A Flight Path to Recovery for Tourism in Timor-Leste
October 28, 2020
Situated on the southeastern periphery of Southeast Asia and endowed with unspoiled and exquisite natural attractions, Timor-Leste is a magnet for adventuresome tourists. Leisure travelers injected roughly 23.2 million much-needed dollars into the country’s economy in 2019, and success in capturing a larger share of Southeast Asia’s robust tourism market would make a significant contribution to the nation’s development.
Tourism is relatively labor intensive, and with the right mix of products, services, and supporting infrastructure it could bring widespread economic benefits and create jobs for a burgeoning youth population. The National Tourism Policy has a stated goal of 200,000 tourist visits per year by 2030, which would energize the petroleum-dependent economy, but the harsh reality is that costly airfares, poor connectivity, and inadequate airports have kept this goal out of reach.
With the emergence of the Covid-19 pandemic, aviation operations have now been reduced to relief flights to repatriate citizens, emergency medical flights, and deliveries of urgently needed medical supplies. The resulting financial impact throughout the aviation industry has been severe.
Healthy airlines are particularly dependent on reliable cash flow. The International Civil Aviation Organization estimates that the world’s airlines have lost 213 to 257 billion dollars in income since the beginning of the crisis. The general picture is that some airlines have already gone out of business, while others are being restructured or just holding on by a thread. Staff have been laid off, fleets have been pruned, aircraft orders have been cancelled, and less profitable routes are being eliminated.
The airlines that emerge from the global crisis will be smaller and will be focused on survival in a weak market environment, and this, of course, includes operators that directly or indirectly serve Timor-Leste. Timor-Leste is a small market on the periphery of the networks of foreign airlines, and if it is to win a place when air service is restored, it must show operators an attractive value proposition that fits with their scaled-back plans.
A forthcoming analysis by The Asia Foundation, Covid-19 and the Alignment of Timor-Leste’s Aviation and Tourism Strategies, argues that Timor-Leste must seek bilateral or regional travel agreements with like-minded countries that have achieved similar success in controlling the virus and have the capability to manage future outbreaks. With just 30 recorded cases, Timor-Leste is among the most successful countries in dealing with the pandemic, positioning it to offer itself as a partner in a “travel bubble.” Australia, for example, is a low-risk country that accounted for almost 48 percent of inbound travelers to Timor-Leste in 2019. The business communities in Australia and New Zealand have been working with airlines and aviation authorities to reopen travel between the two countries as part of a “Pacific travel bubble” that could be extended to other Pacific island nations. The Cook Islands and Fiji have been monitoring the progress of this Pacific travel bubble, and Timor-Leste would do well to start making preparations for such an arrangement.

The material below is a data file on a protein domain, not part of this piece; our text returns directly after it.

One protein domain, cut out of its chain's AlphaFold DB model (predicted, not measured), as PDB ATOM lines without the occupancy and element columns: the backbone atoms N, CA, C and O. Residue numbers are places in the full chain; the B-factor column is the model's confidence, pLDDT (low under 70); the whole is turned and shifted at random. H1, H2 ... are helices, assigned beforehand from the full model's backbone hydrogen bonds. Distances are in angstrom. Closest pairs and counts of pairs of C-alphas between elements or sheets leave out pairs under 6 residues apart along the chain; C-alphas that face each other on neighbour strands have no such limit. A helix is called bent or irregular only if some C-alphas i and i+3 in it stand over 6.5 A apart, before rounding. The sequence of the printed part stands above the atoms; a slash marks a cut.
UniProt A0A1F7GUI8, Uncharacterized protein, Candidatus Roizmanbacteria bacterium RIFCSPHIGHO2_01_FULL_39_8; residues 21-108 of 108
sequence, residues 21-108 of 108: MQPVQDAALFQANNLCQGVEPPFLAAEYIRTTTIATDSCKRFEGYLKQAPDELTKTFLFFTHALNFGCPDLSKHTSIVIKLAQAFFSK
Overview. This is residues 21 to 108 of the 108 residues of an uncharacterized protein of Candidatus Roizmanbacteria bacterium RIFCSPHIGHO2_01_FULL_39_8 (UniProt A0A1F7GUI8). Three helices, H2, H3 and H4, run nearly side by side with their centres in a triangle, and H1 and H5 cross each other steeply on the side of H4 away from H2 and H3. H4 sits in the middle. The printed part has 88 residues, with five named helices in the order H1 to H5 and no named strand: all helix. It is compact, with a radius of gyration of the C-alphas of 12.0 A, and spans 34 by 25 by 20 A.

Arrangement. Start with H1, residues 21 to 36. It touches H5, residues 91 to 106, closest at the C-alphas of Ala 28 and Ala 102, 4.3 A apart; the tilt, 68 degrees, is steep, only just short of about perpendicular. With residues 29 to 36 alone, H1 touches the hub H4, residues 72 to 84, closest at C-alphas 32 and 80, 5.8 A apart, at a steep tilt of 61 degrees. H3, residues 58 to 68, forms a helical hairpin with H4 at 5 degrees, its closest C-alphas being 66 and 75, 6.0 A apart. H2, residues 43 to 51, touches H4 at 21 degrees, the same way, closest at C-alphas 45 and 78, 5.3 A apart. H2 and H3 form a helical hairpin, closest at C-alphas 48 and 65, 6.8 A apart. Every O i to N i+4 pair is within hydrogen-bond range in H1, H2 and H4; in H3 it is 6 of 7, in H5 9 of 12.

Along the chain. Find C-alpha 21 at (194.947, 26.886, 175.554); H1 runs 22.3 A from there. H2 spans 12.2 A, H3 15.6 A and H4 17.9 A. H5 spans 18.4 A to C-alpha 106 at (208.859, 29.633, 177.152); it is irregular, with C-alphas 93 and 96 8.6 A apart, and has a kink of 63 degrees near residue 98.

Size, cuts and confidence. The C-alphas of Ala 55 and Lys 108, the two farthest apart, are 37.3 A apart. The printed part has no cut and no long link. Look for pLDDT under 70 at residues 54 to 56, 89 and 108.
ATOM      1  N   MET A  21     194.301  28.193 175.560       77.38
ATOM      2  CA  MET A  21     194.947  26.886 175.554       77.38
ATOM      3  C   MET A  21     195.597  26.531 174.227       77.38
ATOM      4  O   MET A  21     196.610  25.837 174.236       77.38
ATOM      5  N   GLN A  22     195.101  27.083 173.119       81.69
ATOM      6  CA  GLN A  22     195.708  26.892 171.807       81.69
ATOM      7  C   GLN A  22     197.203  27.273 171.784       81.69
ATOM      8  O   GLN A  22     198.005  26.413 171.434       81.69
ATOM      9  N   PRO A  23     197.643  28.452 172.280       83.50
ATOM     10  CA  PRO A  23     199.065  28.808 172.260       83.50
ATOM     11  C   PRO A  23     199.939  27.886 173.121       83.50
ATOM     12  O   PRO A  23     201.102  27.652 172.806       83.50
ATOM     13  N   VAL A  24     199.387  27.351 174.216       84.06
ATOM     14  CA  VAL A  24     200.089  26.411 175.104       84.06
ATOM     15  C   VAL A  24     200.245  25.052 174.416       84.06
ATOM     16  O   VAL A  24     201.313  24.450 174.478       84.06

These preparations fall under three headings:
Establish conditions that give foreign travelers confidence that Timor-Leste poses a negligible or at least manageable risk of spreading Covid-19. These conditions include eliminating community transmission of Covid-19 and confirming this with systematic testing, building a system for contact tracing to manage fresh outbreaks or reintroduction of the virus by arriving passengers, and preparing the public health system to mount a robust response to serious cases of infection.
Introduce public health measures at Lobato International Airport that reflect recognized best practices for Covid-safe travel. The International Air Transport Association and the World Health Organization have developed detailed guidance for Covid-safe travel. The International Civil Aviation Organization is urging its members to revise procedures and embrace new technology to keep person-to-person contact to a minimum and to simplify the travel process. Online check-in and automated bag drop, for example, which minimize traveler contact with airline clerks, are simple procedures that are becoming the norm in modern airports.
Promote Timor-Leste as a profitable destination for airlines in a fragile and disrupted commercial environment. Upgrades to Lobato International Airport are still urgently needed. The existing passenger terminal was built in the 1980s for domestic service and has been imperfectly adapted for international use. The asphalt runway, at 1,850 meters, can accommodate aircraft the size of an Airbus A320, but only with restricted loads, hurting airline profits. Though it was renovated in 2011, there is still work to be done on the runway and other airport facilities.
Timor-Leste has national policies on both tourism and aviation. For air service to resume, these policies must be aligned with international standards determined by global industry bodies. These structural and policy measures must be prioritized by the government and enforced at Lobato International Airport. By adopting these measures, Timor-Leste will equip itself to commence bilateral and regional negotiations with other countries that have controlled the spread of the virus, and to begin safely growing its aviation and tourism sectors.
Read the new report Covid-19 and the Alignment of Timor-Leste’s Aviation and Tourism Strategies.
Gobie Rajalingam is a team leader for The Asia Foundation’s Tourism Development Program in Timor-Leste. He can be reached at email@example.com. Paul Hooper is a civil aviation consultant. The views and opinions expressed here are those of the authors, not those of The Asia Foundation.
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